Since certain changes may be made in the above process without departing from the scope of the invention herein involved, it is intended that all matter contained in the above description or shown in the accompanying drawings shall be interpreted as illustrative and not in a limiting sense.
What is claimed is: 1. A method of distributing a photographic liquid in contact with an area of a first photographic sheet to produce a composite photographic structure comprising a plurality of superposed layers, at least one of said layers including said liquid and at least one of said layers including a photographic image-recording material, said method comprising:
superposing said first sheet with a second sheet; dispensing a quantity of said processing liquid from a container located between said sheets in a mass between said sheets adjacent an end edge of said area;
moving said sheets and mass of liquid relative to means for applying compressive pressure to said sheets, in a direction opposite the direction of distribution of said liquid in contact with said area;
during movement of said sheets, applying compressive pressure to a first transverse section of said superposed sheets ahead of said mass of liquid to distribute said liquid in contact with said area and cause said liquid to flow in a direction opposite the direction of movement of said sheets toward the opposite end edge of said area; and,
simultaneously applying compressive pressure to a sec- 0nd transverse section of said superposed sheets behind said mass of liquid to restrict said flow of said liquid and cause said liquid to flow transversely of said direction of movement of said sheets.
2. In the method of claim 1, applying compressive pressure to said sheets adjacent the lateral edges of said area intermediate said first and second transverse sections to confine said liquid between said sheets.
3. The method of claim 1 in which said first transverse section extends at least from side to side of said area and said second transverse section extends across only a medial portion of said area.
4. In the method of claim 1, applying substantially greater compressive pressure to said sheets at said first transverse section than at said second transverse section.
5. The method of claim 1 in which said processing liquid is provided in a rupturable container disposed between said sheets adjacent said end edge of said area for movement with said sheets and said liquid is dispensed from said container between said sheets intermediate said first and second transverse sections by moving said container together with said sheets relative to said means for applying compressive pressure and applying compressive pressure to said sheets and said container at said first transverse section.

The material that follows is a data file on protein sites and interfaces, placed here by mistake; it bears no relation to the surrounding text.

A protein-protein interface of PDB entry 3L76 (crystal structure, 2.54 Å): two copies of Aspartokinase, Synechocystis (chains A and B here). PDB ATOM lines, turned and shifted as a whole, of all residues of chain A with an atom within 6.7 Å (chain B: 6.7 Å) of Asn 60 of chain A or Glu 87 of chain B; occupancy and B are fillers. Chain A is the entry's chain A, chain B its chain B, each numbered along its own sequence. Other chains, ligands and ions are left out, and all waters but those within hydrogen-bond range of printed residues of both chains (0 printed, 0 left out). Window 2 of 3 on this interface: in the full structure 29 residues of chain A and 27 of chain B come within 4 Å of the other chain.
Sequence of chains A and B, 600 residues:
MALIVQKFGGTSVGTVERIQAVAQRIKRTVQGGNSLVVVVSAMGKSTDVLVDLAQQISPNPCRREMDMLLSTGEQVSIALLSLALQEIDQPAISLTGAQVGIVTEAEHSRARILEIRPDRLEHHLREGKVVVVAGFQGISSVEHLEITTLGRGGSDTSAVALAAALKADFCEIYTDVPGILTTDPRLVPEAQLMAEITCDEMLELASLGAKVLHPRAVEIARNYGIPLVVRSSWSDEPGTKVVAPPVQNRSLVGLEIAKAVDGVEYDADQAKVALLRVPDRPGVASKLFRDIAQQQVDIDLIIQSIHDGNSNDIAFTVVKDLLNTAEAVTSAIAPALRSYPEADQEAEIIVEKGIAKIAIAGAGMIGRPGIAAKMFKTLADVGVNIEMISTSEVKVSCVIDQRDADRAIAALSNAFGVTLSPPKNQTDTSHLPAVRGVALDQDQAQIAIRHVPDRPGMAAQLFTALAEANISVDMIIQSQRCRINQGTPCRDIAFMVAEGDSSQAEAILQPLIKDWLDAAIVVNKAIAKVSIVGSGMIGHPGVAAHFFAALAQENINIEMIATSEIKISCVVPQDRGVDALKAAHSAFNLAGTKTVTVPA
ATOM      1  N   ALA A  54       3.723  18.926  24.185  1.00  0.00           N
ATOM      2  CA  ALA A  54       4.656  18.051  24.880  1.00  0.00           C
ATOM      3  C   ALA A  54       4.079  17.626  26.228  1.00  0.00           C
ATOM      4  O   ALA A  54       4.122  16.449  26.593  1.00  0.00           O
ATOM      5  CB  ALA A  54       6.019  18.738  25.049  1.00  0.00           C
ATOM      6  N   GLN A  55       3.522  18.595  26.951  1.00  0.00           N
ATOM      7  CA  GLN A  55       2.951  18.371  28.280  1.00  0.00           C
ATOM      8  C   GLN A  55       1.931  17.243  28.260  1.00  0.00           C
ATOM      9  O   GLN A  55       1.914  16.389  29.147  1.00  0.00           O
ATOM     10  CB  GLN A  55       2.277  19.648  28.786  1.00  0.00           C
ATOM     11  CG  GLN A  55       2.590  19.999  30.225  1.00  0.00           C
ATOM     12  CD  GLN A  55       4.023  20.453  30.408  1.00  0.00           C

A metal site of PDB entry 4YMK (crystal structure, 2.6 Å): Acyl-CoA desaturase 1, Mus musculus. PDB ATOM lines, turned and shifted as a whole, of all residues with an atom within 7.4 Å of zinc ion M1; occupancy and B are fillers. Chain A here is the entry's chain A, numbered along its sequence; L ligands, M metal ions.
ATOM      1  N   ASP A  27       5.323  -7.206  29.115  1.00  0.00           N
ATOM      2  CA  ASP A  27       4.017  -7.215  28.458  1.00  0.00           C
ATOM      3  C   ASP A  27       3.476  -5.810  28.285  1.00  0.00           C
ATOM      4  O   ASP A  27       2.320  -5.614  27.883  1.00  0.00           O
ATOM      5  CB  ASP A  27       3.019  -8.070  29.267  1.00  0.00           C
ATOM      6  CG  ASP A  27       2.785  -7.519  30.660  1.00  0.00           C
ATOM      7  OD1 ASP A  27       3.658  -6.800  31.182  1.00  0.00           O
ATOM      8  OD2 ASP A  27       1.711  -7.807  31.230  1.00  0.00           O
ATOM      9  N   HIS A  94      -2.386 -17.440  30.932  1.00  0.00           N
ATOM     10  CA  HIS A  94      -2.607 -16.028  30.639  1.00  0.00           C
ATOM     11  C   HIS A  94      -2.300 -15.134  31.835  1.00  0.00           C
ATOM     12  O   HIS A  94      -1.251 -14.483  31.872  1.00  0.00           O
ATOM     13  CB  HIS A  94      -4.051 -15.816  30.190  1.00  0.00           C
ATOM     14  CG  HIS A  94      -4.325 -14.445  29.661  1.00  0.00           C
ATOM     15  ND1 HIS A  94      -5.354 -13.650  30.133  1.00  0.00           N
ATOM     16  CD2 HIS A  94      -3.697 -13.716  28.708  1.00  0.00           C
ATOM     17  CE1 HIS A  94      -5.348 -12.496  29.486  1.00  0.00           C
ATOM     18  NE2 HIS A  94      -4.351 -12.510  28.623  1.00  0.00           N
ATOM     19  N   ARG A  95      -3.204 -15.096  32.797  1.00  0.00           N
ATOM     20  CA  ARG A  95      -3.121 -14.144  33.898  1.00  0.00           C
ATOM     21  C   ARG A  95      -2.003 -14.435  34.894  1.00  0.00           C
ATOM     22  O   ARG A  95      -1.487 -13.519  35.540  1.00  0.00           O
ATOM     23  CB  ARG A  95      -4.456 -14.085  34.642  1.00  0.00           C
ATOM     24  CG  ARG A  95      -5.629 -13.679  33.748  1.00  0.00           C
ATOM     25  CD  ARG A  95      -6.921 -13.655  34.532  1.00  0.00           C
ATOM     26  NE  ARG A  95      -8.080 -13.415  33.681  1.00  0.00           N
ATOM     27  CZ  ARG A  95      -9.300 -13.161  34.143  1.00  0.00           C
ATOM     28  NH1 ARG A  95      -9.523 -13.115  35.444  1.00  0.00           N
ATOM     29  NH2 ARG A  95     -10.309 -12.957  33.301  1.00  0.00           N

6. The method of claim in which compressive pressure is first applied to said container at said second transverse section during movement of said sheets and container relative to said pressure-applying means and the pressure applied at said second transverse section is insufficient to rupture said container and dispense its liquid contents.
7. A method of distributing a photographic liquid in contact with a substantially rectangular area of a first photographic sheet to produce a composite photographic structure comprising a plurality of superposed layers, at least one of said layers including said liquid and at least one of said layers including a photographic image-recording material, said method comprising:
superposing said first sheet, including said area, with a second sheet;
dispensing a quantity of said processing liquid from a container located between said sheets in a mass between said sheets adjacent an end edge of said area;
moving said sheets and mass of liquid relative to means for applying compressive pressure to said sheets in a direction opposite the direction of distribution of said liquid in contact with said area;
during movement of said sheets, applying compressive pressure to a transverse portion of said superposed sheets at a first position ahead of said mass of liquid to distribute said liquid in contact with said area and cause said liquid to flow toward the opposite end edge of said area; and,